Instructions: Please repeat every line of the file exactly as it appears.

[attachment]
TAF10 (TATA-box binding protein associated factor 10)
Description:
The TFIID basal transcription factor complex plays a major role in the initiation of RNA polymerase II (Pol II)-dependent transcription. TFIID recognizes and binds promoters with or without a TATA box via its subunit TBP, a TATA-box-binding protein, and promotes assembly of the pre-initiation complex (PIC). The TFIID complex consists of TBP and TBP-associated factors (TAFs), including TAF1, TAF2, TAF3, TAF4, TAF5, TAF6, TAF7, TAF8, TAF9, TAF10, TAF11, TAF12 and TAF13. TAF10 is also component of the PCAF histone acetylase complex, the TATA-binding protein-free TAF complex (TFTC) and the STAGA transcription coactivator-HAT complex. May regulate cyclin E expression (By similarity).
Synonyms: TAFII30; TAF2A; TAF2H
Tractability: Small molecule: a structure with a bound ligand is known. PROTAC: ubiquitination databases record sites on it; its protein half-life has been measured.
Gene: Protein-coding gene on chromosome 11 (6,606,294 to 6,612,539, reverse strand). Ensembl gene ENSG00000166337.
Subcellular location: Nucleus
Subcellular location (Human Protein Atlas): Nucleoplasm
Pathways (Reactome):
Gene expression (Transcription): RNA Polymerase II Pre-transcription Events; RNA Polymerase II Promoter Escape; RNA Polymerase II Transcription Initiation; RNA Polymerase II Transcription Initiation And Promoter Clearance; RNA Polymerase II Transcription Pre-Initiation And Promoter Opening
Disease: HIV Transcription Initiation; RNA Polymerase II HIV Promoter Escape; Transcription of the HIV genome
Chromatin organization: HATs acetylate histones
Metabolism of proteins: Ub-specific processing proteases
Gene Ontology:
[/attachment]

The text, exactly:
TAF10 (TATA-box binding protein associated factor 10)
Description:
The TFIID basal transcription factor complex plays a major role in the initiation of RNA polymerase II (Pol II)-dependent transcription. TFIID recognizes and binds promoters with or without a TATA box via its subunit TBP, a TATA-box-binding protein, and promotes assembly of the pre-initiation complex (PIC). The TFIID complex consists of TBP and TBP-associated factors (TAFs), including TAF1, TAF2, TAF3, TAF4, TAF5, TAF6, TAF7, TAF8, TAF9, TAF10, TAF11, TAF12 and TAF13. TAF10 is also component of the PCAF histone acetylase complex, the TATA-binding protein-free TAF complex (TFTC) and the STAGA transcription coactivator-HAT complex. May regulate cyclin E expression (By similarity).
Synonyms: TAFII30; TAF2A; TAF2H
Tractability: Small molecule: a structure with a bound ligand is known. PROTAC: ubiquitination databases record sites on it; its protein half-life has been measured.
Gene: Protein-coding gene on chromosome 11 (6,606,294 to 6,612,539, reverse strand). Ensembl gene ENSG00000166337.
Subcellular location: Nucleus
Subcellular location (Human Protein Atlas): Nucleoplasm
Pathways (Reactome):
Gene expression (Transcription): RNA Polymerase II Pre-transcription Events; RNA Polymerase II Promoter Escape; RNA Polymerase II Transcription Initiation; RNA Polymerase II Transcription Initiation And Promoter Clearance; RNA Polymerase II Transcription Pre-Initiation And Promoter Opening
Disease: HIV Transcription Initiation; RNA Polymerase II HIV Promoter Escape; Transcription of the HIV genome
Chromatin organization: HATs acetylate histones
Metabolism of proteins: Ub-specific processing proteases
Gene Ontology: